How many solar panels do you need?
Is it possible to install enough solar panels to provide sufficient electricity to run your business? There is a basic formula, but you’ve probably already guessed it – the process involves much more than calculating the number of solar panels you need to generate the kilowatts necessary to replace your reliance on the local electric company. And maybe your use of solar energy shouldn’t disconnect you from the grid, after all.
Many organizations have discovered that solar energy is a supplement rather than a substitution. It reduces or stabilizes the cost of energy consumption, which impacts your bottom line. Solar power today also offers a different kind of value to companies. It makes a very public statement that shows your commitment to sustainability, and there’s a business case to be made.
It’s no longer a future kind of thing
The United States Environmental Protection Agency (EPA) reports that 74 of the Fortune 500 companies utilize solar energy or a combination of renewable energy sources. The combined consumption is more than 32 billion kilowatt-hours (kWh), equivalent to the electricity use of just about 3 million American residences. Some of these companies produce a surplus of electricity.
These companies must demonstrate value to investors, which means that installing solar energy systems had to show a strong financial return on capital investment.
The average commercial property owner has a monthly electricity bill of approximately $1,950. They see a 75% reduction after the installation of a solar energy panel system, providing a monthly savings of $1,433.
Solar makes dollars and sense
There are plenty of myths about renewable energy such as solar. One of the biggest is that it’s expensive. The cost of solar panels has dramatically decreased. It’s estimated that by 2020, the electricity created by all sources of renewable energy will be less expensive than conventional sources of energy.
Companies are taking advantage of these lower prices and combining the savings with the Federal Investment Tax Credit of 30% of the cost of the system. Accelerated depreciation also allows you to take a deduction of nearly 85% in the earlier years of this capital asset.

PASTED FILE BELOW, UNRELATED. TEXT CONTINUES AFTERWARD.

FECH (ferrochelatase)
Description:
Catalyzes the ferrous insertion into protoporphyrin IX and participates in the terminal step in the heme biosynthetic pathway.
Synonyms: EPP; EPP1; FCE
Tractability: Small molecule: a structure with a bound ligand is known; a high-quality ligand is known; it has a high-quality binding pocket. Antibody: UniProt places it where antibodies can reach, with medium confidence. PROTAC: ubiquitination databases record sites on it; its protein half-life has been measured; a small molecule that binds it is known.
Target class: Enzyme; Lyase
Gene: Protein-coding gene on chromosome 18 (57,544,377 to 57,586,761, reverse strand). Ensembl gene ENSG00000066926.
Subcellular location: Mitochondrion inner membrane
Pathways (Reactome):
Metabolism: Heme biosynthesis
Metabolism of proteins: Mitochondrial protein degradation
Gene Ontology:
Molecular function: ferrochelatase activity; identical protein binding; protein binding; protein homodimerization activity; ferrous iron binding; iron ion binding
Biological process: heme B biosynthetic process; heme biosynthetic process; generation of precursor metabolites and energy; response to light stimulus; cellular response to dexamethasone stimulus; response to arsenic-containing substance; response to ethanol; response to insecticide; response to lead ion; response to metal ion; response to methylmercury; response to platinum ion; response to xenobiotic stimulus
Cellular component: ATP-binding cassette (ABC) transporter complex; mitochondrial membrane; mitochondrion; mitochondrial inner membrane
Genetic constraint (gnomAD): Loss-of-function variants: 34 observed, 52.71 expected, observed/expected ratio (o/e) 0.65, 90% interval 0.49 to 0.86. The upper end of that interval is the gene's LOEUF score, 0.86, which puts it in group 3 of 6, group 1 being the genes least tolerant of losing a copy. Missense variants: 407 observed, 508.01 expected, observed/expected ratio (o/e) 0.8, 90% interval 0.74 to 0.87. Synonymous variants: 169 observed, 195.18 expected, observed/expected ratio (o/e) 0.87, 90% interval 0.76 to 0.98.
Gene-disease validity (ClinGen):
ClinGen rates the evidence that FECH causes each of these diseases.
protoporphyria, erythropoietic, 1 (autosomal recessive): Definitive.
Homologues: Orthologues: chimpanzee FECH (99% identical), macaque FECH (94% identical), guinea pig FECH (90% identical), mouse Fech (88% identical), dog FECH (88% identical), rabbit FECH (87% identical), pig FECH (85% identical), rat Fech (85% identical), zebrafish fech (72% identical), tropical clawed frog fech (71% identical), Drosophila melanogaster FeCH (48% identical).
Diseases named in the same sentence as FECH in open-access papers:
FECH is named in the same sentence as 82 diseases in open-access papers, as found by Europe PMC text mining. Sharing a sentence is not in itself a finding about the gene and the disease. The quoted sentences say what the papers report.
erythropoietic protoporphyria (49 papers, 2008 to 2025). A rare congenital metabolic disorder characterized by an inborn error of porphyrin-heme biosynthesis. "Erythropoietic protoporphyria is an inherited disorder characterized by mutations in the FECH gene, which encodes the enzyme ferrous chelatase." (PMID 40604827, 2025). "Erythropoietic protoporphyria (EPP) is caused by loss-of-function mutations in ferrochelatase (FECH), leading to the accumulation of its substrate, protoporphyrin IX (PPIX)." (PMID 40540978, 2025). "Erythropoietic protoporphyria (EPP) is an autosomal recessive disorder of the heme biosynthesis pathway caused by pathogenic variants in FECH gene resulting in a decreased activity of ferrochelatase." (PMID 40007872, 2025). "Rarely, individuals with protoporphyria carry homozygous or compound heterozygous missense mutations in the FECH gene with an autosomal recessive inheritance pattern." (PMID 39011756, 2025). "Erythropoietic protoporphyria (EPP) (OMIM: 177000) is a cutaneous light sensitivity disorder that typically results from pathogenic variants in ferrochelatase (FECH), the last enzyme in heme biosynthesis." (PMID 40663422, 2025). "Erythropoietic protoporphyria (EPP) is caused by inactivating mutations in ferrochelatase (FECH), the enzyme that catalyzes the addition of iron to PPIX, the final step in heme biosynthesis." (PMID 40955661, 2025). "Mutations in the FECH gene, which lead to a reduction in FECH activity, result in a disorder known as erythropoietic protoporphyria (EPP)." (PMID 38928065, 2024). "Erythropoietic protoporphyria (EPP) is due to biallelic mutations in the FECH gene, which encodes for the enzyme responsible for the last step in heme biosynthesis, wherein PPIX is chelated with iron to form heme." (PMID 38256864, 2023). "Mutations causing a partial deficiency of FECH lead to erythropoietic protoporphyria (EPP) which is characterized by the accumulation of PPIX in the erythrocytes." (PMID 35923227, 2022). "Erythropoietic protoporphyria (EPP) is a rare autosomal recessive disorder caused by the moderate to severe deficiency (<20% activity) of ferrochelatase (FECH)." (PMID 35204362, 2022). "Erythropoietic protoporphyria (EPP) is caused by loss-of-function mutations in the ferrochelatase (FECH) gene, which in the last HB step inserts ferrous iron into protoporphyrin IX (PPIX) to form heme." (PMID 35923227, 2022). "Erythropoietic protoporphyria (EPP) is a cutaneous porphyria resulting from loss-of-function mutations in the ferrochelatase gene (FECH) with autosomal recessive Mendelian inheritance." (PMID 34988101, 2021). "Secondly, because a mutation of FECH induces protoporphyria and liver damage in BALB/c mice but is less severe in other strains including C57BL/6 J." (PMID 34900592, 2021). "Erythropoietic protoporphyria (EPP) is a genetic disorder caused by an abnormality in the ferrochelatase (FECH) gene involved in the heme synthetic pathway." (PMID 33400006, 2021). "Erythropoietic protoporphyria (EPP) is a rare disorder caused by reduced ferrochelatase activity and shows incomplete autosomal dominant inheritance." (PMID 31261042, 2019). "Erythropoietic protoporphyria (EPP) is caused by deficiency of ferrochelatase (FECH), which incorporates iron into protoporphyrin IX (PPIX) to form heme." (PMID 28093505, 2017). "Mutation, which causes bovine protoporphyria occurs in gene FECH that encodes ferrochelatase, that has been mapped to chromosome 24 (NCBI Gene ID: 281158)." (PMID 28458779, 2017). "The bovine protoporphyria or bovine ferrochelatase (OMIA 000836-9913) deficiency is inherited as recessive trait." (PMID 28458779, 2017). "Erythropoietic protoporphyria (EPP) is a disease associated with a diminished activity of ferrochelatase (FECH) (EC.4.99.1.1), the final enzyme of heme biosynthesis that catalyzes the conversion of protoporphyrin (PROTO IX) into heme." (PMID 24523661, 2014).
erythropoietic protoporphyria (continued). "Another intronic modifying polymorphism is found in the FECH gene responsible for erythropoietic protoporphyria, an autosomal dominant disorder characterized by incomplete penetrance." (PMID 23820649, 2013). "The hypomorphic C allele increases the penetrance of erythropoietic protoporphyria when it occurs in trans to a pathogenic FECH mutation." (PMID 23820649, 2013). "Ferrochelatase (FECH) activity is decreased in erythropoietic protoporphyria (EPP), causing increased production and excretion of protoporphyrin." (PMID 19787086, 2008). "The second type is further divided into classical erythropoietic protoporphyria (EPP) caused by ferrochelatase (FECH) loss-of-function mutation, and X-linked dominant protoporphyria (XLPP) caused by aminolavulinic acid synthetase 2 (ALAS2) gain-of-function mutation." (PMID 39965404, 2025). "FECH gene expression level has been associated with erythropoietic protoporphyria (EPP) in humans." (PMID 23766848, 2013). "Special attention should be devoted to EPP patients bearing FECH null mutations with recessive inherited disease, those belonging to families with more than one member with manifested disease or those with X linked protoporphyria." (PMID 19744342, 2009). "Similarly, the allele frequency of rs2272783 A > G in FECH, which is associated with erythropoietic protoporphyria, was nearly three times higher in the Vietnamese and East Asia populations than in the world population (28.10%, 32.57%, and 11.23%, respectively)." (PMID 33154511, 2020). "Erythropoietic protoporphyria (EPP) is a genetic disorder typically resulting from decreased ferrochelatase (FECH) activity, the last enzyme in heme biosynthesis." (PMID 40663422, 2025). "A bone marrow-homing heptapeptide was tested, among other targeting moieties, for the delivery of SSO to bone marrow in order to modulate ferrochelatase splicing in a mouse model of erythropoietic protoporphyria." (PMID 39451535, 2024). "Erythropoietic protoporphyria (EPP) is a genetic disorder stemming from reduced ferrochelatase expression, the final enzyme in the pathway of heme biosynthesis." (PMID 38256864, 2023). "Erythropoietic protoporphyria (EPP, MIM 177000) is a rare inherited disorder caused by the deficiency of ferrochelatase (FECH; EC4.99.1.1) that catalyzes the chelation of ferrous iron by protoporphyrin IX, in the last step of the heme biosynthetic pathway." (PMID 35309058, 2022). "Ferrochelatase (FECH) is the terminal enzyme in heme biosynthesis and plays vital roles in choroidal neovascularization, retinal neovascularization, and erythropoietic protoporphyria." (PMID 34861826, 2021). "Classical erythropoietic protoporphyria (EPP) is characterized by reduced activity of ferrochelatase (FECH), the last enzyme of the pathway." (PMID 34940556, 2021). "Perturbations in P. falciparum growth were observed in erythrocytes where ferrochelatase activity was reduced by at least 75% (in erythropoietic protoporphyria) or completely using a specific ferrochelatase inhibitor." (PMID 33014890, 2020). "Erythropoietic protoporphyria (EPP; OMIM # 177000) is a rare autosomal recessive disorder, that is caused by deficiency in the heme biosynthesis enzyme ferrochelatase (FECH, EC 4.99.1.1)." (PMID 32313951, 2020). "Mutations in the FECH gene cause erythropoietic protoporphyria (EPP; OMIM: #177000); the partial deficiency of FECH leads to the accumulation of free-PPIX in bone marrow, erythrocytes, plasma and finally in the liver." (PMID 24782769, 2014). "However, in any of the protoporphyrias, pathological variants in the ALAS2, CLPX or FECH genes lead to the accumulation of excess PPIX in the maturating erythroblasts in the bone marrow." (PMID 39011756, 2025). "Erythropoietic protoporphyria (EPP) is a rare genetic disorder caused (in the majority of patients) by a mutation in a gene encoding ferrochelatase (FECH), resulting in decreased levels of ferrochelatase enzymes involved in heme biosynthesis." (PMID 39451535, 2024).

A total replacement?
After doing the research, some companies decide to install solar panels to generate power which offsets what they would otherwise purchase from their local utility company. The decrease in operational expenses and tax incentives is a prime motivator. They remain tethered to the power grid, though, and here’s why.
The first step toward solar power may not be a complete replacement. Many states have mandates in place that specify energy companies must provide their customers with a specific amount of electricity generated by renewable energy.
Companies receive performance-based incentives from the utility company in the form of payment for solar electricity generated. It’s returned to the utility company through the grid. Other companies elect not to make the capital purchase of a solar system. Instead, they participate by subscribing in a solar farm or solar garden programs. These are multiyear solar power purchase agreements where businesses purchase solar energy that is generated off-site. These agreements can lock in electrical rates for as much as 20 years.
These solar farms (smaller installations are called gardens) are collected to the national electrical grid and deliver the solar energy to public utilities. Depending on the need, this energy is either stored or delivered to customers. The utility can claim this solar energy contribution as part of their mandated delivery requirement. Businesses and residents that subscribe to the solar farm or garden program receive a bill credit for the energy consumed. It’s an efficient loop that benefits everyone, but it doesn’t require the upfront cost of purchasing solar panels.
All solar roads lead to savings
Solar power is now within reach of every business owner. Use this database to explore incentives available based on your location. You have more choices in its use than ever before, and each option offers a benefit that ranges from lower operating costs to customer goodwill.